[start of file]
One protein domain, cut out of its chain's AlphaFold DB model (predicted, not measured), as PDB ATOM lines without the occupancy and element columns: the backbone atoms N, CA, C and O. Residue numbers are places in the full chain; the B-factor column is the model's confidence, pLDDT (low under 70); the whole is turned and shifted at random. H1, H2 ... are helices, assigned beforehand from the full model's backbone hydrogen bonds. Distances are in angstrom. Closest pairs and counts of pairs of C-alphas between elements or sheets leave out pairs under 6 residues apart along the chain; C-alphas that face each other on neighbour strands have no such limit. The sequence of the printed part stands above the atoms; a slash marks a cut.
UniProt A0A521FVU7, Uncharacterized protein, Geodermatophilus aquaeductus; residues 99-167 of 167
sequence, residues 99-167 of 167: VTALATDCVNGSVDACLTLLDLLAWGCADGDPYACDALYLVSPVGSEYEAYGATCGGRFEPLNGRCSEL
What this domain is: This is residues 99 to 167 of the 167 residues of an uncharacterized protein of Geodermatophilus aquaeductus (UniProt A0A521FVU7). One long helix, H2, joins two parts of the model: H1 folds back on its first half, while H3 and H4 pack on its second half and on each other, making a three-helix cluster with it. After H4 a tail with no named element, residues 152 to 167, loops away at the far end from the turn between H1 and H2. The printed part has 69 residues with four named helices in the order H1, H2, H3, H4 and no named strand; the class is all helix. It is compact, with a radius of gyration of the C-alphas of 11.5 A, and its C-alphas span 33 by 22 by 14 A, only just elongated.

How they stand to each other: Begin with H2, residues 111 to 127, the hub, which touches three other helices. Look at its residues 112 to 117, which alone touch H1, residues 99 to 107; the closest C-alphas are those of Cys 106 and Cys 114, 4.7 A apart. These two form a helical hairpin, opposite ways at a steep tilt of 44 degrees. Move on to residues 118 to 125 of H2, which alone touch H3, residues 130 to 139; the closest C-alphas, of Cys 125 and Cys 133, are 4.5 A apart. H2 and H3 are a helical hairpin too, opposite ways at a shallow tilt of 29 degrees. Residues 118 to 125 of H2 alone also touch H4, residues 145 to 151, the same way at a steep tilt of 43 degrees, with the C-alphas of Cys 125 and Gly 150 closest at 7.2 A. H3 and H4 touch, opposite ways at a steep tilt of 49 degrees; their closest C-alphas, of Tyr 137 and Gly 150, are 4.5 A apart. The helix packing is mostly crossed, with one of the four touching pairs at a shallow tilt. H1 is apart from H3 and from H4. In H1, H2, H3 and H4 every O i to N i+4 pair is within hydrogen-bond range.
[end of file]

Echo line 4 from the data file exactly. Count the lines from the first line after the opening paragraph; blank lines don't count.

How they stand to each other: Begin with H2, residues 111 to 127, the hub, which touches three other helices. Look at its residues 112 to 117, which alone touch H1, residues 99 to 107; the closest C-alphas are those of Cys 106 and Cys 114, 4.7 A apart. These two form a helical hairpin, opposite ways at a steep tilt of 44 degrees. Move on to residues 118 to 125 of H2, which alone touch H3, residues 130 to 139; the closest C-alphas, of Cys 125 and Cys 133, are 4.5 A apart. H2 and H3 are a helical hairpin too, opposite ways at a shallow tilt of 29 degrees. Residues 118 to 125 of H2 alone also touch H4, residues 145 to 151, the same way at a steep tilt of 43 degrees, with the C-alphas of Cys 125 and Gly 150 closest at 7.2 A. H3 and H4 touch, opposite ways at a steep tilt of 49 degrees; their closest C-alphas, of Tyr 137 and Gly 150, are 4.5 A apart. The helix packing is mostly crossed, with one of the four touching pairs at a shallow tilt. H1 is apart from H3 and from H4. In H1, H2, H3 and H4 every O i to N i+4 pair is within hydrogen-bond range.